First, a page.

If you’ve written off the 2013 Volkswagen Beetle as “more of the same in a slightly restyled body,” you’ve missed the entire point behind VW’s redesign of the beloved Beetle last year.
While the previous generation “New Beetle” quickly wore out its welcome with a dated shape and odd interior packaging, the 2013 Beetle is a much cleaner design that no longer feels like a rebodied Volkswagen Golf. The lines are truer to the original, too, which makes it far more timeless in our eyes.
The 2013 Volkswagen Beetle is hardly “one size fits all” when it comes to available engines and packages. A Beetle convertible joins the fold this year, as does an eagerly-anticipated turbodiesel model, which is also available in topless form.
Budget permitting, the Beetle TDI would be our first choice. Its impressively-smooth 2.0-liter turbodiesel engine delivers an EPA estimated 32 mpg combined (28 mpg city and 41 mpg highway) with the six-speed manual, returning 29 mpg city and 39 mpg highway when equipped with the DSG dual-clutch automatic transmission. Opt for the manual gearbox, and you’ll be rewarded with a light clutch and shift throws that are nothing like the vintage Beetle you once drove, along with slightly better highway fuel economy than the automatic.
Base Beetle models get the same 2.5-liter five-cylinder engine used by Volkswagen in the Passat and Jetta sedans. It’s smooth enough and it delivers reasonable acceleration, but fuel economy isn’t great. The EPA rates the 2.5-liter Beetle at 25 mpg combined (22 mpg city, 29 mpg highway) with the automatic transmission and 25 mpg combined (22 mpg city, 31 mpg highway) with the five-speed manual.
The third engine choice is perhaps the most entertaining, and it doesn’t penalize the user with excessive fuel consumption. The 2.0-liter turbocharged four-cylinder used in the Beetle Turbo boasts 200 horsepower, yet still returns 25 mpg combined (22 mpg city, 30 mpg highway) with the DSG transmission and 25 mph combined (22 mpg city, 31 mpg highway) with the six-speed manual.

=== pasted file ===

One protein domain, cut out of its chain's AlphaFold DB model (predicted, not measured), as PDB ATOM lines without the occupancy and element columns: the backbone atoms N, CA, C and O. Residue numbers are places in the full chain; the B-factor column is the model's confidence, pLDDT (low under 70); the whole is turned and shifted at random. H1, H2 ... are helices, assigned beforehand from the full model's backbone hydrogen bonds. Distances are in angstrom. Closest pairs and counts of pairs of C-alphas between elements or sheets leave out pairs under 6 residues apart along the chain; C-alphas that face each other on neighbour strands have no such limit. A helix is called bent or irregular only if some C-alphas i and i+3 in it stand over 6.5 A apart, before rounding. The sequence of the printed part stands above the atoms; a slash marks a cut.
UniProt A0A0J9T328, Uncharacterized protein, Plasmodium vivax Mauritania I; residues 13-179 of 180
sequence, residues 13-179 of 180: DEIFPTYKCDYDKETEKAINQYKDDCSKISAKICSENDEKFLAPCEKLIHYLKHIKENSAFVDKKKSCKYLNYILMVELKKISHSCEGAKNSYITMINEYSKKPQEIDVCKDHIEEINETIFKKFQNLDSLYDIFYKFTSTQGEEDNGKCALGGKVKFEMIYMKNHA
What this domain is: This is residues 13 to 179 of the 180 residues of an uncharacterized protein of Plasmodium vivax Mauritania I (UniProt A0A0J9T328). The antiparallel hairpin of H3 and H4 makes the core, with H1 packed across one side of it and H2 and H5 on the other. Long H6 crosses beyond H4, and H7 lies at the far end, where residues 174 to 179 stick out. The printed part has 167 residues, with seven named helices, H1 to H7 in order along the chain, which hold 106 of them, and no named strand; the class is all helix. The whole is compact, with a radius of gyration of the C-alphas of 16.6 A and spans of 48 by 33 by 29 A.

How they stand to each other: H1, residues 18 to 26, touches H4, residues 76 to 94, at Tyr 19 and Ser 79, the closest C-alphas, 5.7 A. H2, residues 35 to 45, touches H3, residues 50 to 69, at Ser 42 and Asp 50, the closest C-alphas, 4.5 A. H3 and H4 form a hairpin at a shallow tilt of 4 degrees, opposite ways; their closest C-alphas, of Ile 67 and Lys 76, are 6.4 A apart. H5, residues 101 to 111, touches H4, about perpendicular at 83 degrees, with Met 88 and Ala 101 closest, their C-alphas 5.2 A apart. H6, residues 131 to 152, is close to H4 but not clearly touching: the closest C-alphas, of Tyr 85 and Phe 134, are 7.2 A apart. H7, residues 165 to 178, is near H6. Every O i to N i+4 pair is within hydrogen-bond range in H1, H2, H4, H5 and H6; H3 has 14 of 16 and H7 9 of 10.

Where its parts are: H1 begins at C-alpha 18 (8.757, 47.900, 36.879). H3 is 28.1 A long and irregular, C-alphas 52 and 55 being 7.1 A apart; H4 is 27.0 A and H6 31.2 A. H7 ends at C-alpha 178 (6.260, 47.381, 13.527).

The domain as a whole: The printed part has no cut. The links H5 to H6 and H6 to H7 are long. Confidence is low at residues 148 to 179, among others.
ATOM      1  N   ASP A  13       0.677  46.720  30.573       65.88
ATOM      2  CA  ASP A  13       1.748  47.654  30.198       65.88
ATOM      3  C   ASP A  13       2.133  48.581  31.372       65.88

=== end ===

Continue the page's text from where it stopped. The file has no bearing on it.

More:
No matter which version your budget and preferences dictate, all return a comfortable ride and capable handling, though we’d stop short of calling most versions “sporty.” Depending upon your point of view, that may be a good thing, since Volkswagen Beetles (in coupe or convertible form) were traditionally more focused on practicality than on performance and handling.
Inside, front passengers will enjoy plenty of head, leg and shoulder room in both the hard-top and soft-top Beetle models. Trunk space under the hatchback third door is reasonable in both variants, too, but the wind deflector takes up some of the storage room in the convertible version.
Like all Volkswagen models these days, even base Beetles come well equipped. A USB interface, Bluetooth phone connectivity and a fairly decent audio system are all standard, but buyers can choose from trim levels that include upgraded audio, navigation and a sunroof on coupe versions. Volkswagen is also playing on the nostalgia factor, as a range of special edition Beetles (honoring the 1950s, 1960s and 1970s) will be available.
For more details, see the full review of the 2013 Volkswagen Beetle
on our sister site, TheCarConnection.